Why Would You Want to be a Video Game Journalist; PAX Panel

Some of the challenges overcome by the top of the industry.

At PAX East, we gathered in the Arachnid theater to listen to the challenges of the journalism industry from some of the insiders.

Panelists included: Justin McElroy with Polygon, Dale North with Destructoid, Kyle Orland with Ars Technica, Jason Schreier from Kotaku, Dennis Scimeca as freelance, and Alexander Sliwinski with Joystiq.

How Was Starting Out?

All writers admitted to being dazzled by the industry. Reviewing games before they were released and talking to developers and creators is an extremely exhilarating experience, especially for the newbies. So when reality struck and the trolls began commenting on their work and giving them flak, Sliwinski admitted that the criticism was unexpected.

E3 was a big moment for most of the panelists as the gleeful feeling of being around all these new games and fun toys fades into the feeling of having to try a game first simply because the readers want to know about it, or spending hours in a press room covering breaking news.

All of them hung strongly on the point that this is a business, and most of the time these fun events are work for them.

What is the Biggest Challenge?

The most challenging part of being a video game journalist is "easily the politics. Especially when a really nice carrot comes along, it's easy to fall into a trap."

Speed is another issue where writers want to baby their articles, but breaking news has to go out quickly and not every piece of content can be babied.

Playing bad games, of course, is an awful aspect. "90 minutes in and you're like, 'it's like this the whole time!'"

Fake stories, photoshops, and other false leads are also annoying and challenging, especially when time is spent chasing these leads that go nowhere.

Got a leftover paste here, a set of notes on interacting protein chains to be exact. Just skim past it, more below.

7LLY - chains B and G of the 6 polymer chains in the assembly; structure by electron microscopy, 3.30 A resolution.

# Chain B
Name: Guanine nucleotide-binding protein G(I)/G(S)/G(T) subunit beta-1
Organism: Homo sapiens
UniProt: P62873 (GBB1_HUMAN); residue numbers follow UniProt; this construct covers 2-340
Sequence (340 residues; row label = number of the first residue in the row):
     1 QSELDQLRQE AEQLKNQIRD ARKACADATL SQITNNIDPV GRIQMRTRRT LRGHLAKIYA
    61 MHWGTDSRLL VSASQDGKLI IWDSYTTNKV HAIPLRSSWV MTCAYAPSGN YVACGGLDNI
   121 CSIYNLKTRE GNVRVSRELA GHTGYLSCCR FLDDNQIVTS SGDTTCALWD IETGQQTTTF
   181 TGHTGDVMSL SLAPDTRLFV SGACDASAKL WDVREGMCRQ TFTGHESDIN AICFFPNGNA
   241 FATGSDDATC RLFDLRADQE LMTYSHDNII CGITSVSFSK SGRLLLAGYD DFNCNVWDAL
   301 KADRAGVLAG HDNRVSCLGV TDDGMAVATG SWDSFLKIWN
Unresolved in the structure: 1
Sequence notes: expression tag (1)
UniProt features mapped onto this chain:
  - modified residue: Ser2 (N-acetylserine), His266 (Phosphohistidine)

Keeping up with the current news is another challenge. Feeling pressure to play every game and know everything about it is overwhelming.

Questions? Send them a tweet!

Former Staff Editor

whale biologist.

Published Apr. 26th 2013
  • Jamie K
    Featured Contributor
    Mat's comment reminds me of that hoax that happened recently, where an anonymous journalist created a "fake" gaming rumor dubbed "X-Surface". A guy claimed to be working for a company he was not and spammed a fake email to a bunch of well known gaming news sites to see if anyone would take the bait.

    It was an interesting event because there were literally some articles I read where it was pretty obvious the author only cut and pasted the whole thing and added a few choice words.

    On the other hand, there were other articles from smaller companies where it seemed like the hoax genuinely deceived their good intentions towards a valid article.

    http://www.gamesindustry.biz/articles/2013-01-24-gaming-press-hoaxed-over-xbox-and-surface-rumours
  • Mat Westhorpe
    Featured Columnist
    Yes, yes, yes and yes. As I just start dipping my toe in the pond of video games journalism, it's both encouraging and depressing to know that I've been dealing with the same challenges; particularly the politics and the knowledge level.

    It seems the video games industry is very much about relationships and access to information, but good journalism is about standards and integrity too. I've found these are not always happy bedfellows.

    Pressure to build a depth of knowledge before writing is something I find eats into my time hugely. How much research and investment of time should be devoted to writing about a particular game? There's a degree of integrity at stake, but equally it's not effective use of time to spend an entire day researching a single topic for one news piece.

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